Alex Mollette (right), seen during spring practice, is happy to be back and competing after nine months of rehabilitation on a repaired ACL.

HUNTINGTON — Marshall offensive lineman Alex Mollette was all smiles as he took the field Thursday.

That, in itself, was a good sign for the Thundering Herd’s offensive front.

The 6-foot-3, 290-pound junior from Georgia admitted that smiles were somewhat hard to come by during the long nine-month period in which he missed action after tearing his ACL last September.

Still, Mollette credited the support system around him — his friends, family, coaches and girlfriend — for keeping him mentally on task despite his physical limitations during rehabilitation.

“It’s been a tough nine months,” Mollette said. “It’s very trying, but we have great trainers and coaches that kept me going and my friends, family and girlfriend stayed on my butt and made sure that I was getting back where I need to be. Now, I feel better than ever.”

Marshall head coach Doc Holliday said Mollette looks better than ever, which is a welcome sight after a long layoff that kept him out of workouts until late July when doctors cleared him.

“He’s a great kid,” Holliday said. “He came back and didn’t look like he’s missed a beat. We’re glad he’s back and we can keep him rolling because he’s a really good player that’s going to help us.”

From the beginning of camp, Mollette has said he felt well enough to go 100 percent, which is a positive in the early weeks since the injury. Still, Holliday and the staff are being careful not to overload him with snaps in camp, so they have Mollette on somewhat of a “pitch count” as camp progresses.

On Wednesday, Mollette got treatment and did not participate in camp to minimize the wear and tear on his knee.

Despite the day off, Mollette’s happiness to be back competing among his teammates resonates, as is evident when speaking to him about the best aspect of returning.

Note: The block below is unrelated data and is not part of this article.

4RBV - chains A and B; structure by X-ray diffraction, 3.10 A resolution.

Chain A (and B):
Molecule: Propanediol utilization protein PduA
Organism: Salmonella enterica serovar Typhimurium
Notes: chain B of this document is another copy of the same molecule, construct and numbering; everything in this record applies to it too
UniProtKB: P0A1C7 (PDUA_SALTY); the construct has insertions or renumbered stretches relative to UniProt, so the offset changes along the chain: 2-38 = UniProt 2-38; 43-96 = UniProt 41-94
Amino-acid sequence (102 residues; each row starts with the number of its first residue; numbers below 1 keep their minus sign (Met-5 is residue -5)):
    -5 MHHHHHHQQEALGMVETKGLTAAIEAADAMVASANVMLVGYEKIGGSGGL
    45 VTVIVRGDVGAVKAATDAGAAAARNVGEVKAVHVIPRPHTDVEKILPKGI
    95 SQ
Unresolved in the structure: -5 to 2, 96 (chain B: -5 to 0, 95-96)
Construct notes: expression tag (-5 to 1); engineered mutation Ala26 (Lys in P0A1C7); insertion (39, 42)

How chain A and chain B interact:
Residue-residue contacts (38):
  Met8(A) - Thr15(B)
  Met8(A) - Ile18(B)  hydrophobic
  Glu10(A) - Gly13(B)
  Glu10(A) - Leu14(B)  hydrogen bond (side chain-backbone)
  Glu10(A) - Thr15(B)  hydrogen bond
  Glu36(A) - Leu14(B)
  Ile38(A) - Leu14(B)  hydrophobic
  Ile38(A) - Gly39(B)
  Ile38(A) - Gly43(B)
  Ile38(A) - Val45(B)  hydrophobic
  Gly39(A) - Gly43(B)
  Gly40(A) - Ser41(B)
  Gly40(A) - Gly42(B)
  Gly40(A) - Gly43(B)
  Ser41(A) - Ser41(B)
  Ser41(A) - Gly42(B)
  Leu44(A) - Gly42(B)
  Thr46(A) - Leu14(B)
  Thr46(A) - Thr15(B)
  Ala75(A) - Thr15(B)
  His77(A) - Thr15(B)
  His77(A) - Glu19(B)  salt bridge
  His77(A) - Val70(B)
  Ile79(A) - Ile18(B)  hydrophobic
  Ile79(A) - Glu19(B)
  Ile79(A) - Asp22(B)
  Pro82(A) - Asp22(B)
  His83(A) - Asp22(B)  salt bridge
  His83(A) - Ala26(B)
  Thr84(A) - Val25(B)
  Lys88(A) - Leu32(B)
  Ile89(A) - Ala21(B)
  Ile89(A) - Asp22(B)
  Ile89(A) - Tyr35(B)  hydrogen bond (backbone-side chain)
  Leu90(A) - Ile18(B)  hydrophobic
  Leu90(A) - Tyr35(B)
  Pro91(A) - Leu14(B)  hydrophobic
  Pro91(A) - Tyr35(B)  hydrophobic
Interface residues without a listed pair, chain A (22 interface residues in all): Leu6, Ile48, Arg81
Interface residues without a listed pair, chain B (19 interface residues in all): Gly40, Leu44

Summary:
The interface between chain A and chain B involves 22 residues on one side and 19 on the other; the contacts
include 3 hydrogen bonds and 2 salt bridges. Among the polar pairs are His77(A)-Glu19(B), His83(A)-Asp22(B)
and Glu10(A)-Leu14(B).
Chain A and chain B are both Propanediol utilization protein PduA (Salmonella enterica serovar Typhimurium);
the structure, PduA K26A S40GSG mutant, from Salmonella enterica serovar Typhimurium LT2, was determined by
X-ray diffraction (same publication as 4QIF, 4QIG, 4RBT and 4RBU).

“Being able to actually come out and practice,” Mollette said. “You take a lot of things for granted, but coming back, it was the most fun ever just flying around and getting to joke around and go to work with my second family again.”

Mollette’s demeanor is positive — an aspect that Holliday really likes in the junior, who is lining up at guard right now.

Even though it was tough for him to sit out, Mollette said the experience was a positive for the team as well.

“Cain [Madden] did really, really well last year and I knew after we got hurt that we were in good hands because he’s a phenomenal football player,” Mollette said.

Now, Mollette and Madden are each lining up at the guard spots for the Herd, which gives Marshall Football Bowl Subdivision starting experience at all five positions along the offensive front.

With that type of experience, Mollette said that the sky is the limit for the offensive line, but it is on them as a unit to reach that potential.

“We absolutely sense it, but we have to go out and make things happen,” Mollette said. “Nothing is going to be given to us. Experience means nothing if you don’t do anything with it. We have to go out there and make sure that we are the best every day.”